By Niki and Tintin
This past semester, the SASC partnered with UBC sororities to initiate dialogue about sexualized violence on campus and in the Greek community. This is part of an ongoing collaboration, which also includes Healthier Masculinities’ simultaneous work with the fraternities. Niki and Tintin, alongside some of our wonderful outreach volunteers: Catherine, Miley, Julia, and Vivienne have helped facilitate these sorority workshops. The whole process began with our initial workshop with the panhellenic council executive members. This is important because it ensured that the workshops had a trial run with leaders within the Greek community and could provide insight into what worked and what didn’t work.
Honestly speaking, we – as Niki and Tintin – were pretty nervous to begin our workshops simply because they were directed to much larger audiences than we were used to. Moreover, because Greek life is a world neither of us are familiar with, our presence there felt voyeuristic – as though we were imposing our presence. Upon the first few workshops, we were both confronted with our preconceived notions about the Greek community. As outsiders looking in, it can be easy to have a one-dimensional view of a community that you’re not a part of, but we quickly learned that these prejudices that we carried were untrue and that really, when it comes down to it- all communities have relationships with power and violence to some extent. In fact, we were greeted with many rich and nuanced conversations about how to address issues of gender-based violence within Greek Life.
The content of our workshops included: consent education, bystander intervention, and responding to disclosures of sexual assault. We also focused on questions specifically addressing ways that sororities are able to challenge rape culture and the ways in which women are complicit in perpetuating rape culture. Many of the answers that we’ve received from participants in our workshops have been insightful and really got to the heart of rape culture on campus.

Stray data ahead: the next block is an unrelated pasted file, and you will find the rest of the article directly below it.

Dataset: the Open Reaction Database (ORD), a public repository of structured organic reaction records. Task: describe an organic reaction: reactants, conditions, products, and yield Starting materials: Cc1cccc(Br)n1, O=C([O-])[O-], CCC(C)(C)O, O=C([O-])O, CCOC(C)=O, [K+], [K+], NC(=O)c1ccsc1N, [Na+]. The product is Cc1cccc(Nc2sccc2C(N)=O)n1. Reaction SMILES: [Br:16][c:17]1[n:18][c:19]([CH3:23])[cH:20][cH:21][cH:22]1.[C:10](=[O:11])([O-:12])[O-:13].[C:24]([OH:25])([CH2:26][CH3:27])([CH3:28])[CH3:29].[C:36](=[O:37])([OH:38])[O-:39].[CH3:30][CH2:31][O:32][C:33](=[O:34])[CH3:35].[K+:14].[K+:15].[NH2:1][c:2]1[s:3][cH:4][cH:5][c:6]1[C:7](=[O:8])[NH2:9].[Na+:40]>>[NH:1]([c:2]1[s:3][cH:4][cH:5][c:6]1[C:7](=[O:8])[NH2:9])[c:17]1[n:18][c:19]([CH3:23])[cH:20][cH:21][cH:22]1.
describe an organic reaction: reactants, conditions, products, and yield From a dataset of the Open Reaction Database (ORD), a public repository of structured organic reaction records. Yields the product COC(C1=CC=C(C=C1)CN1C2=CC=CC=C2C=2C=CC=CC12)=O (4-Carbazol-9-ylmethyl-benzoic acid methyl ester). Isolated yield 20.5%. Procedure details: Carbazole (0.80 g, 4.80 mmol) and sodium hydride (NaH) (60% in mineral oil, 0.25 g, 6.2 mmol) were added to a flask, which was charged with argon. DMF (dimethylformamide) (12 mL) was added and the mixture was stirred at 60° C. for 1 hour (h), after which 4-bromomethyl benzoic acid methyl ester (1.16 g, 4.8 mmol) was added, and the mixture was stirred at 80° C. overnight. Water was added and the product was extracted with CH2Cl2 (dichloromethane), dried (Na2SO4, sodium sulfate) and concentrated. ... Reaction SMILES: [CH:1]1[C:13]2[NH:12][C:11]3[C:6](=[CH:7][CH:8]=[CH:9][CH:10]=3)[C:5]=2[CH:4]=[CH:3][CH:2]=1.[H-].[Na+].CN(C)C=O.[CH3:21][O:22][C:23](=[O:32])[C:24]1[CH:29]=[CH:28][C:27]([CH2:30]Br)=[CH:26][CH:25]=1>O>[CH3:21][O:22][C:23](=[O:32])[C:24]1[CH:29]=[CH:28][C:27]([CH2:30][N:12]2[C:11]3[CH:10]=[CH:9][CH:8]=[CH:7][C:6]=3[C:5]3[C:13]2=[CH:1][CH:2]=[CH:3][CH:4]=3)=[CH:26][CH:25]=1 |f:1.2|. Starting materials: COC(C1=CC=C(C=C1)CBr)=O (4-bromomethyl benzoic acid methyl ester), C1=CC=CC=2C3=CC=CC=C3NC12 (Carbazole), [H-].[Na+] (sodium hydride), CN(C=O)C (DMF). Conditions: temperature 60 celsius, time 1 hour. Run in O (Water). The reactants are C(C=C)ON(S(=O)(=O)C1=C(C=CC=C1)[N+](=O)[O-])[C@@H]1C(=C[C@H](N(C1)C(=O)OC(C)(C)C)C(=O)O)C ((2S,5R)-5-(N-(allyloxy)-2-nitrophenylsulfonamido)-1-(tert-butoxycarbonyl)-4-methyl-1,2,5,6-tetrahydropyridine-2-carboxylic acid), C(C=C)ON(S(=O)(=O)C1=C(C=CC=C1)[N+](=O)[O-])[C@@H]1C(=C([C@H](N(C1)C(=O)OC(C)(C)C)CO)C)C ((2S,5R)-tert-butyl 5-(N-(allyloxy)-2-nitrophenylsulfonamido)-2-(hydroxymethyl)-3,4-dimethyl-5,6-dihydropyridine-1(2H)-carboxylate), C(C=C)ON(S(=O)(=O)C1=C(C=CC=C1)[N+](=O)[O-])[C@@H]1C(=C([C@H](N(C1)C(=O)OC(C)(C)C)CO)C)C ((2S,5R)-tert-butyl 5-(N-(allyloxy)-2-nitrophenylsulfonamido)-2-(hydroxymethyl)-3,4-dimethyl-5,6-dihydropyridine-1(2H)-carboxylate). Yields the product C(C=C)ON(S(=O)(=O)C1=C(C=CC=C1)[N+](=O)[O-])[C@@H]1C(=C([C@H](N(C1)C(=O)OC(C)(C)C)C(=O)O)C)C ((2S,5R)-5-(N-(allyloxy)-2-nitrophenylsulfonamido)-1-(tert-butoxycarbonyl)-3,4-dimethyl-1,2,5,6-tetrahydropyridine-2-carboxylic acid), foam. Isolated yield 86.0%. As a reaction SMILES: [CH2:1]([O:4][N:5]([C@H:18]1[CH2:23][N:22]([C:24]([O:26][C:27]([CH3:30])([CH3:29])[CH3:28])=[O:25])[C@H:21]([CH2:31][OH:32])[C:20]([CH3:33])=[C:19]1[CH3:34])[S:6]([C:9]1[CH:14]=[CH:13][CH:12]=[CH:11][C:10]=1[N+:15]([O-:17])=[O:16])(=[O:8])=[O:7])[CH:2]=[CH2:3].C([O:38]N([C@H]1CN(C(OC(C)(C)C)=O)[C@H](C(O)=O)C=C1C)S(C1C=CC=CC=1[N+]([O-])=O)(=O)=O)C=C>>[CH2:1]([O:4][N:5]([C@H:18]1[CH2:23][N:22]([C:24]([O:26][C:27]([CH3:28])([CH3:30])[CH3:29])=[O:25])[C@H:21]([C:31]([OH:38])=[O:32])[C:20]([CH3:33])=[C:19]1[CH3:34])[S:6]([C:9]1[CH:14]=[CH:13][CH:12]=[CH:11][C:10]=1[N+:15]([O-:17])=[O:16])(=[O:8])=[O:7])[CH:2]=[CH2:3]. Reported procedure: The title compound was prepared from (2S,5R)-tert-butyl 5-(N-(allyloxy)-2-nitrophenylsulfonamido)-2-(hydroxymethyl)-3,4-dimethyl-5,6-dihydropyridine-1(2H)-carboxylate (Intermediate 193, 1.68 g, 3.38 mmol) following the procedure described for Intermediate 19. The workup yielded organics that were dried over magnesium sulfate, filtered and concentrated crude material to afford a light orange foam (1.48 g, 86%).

We acknowledge that these conversations are difficult to have, especially within the context of a community that has had an ongoing and historical issue with sexualized violence. Nor do we want to assume that just because we had a high level of audience participation and engagement, that everyone feels safe discussing the topic of rape culture and sexualized violence. It’s important then, to say vigilant in the fight against gender-based violence and know that this is an ongoing process of unlearning and disrupting rape culture.
Consent education is a continuous process, and our workshops are only the beginning. On behalf of the SASC we hope that UBC sororities take more steps to engage in dialogue about gender-based violence and other forms of oppression. We realize that our reach within the Greek community can only go so far, and indeed it is up to them to take the conversation further and embody and enact cultures of consent within their own community and networks.
We want to thank UBC sororities for inviting us into their space and giving us the opportunity to engage in such rich dialogues. We hope that we will be welcomed back in the coming years!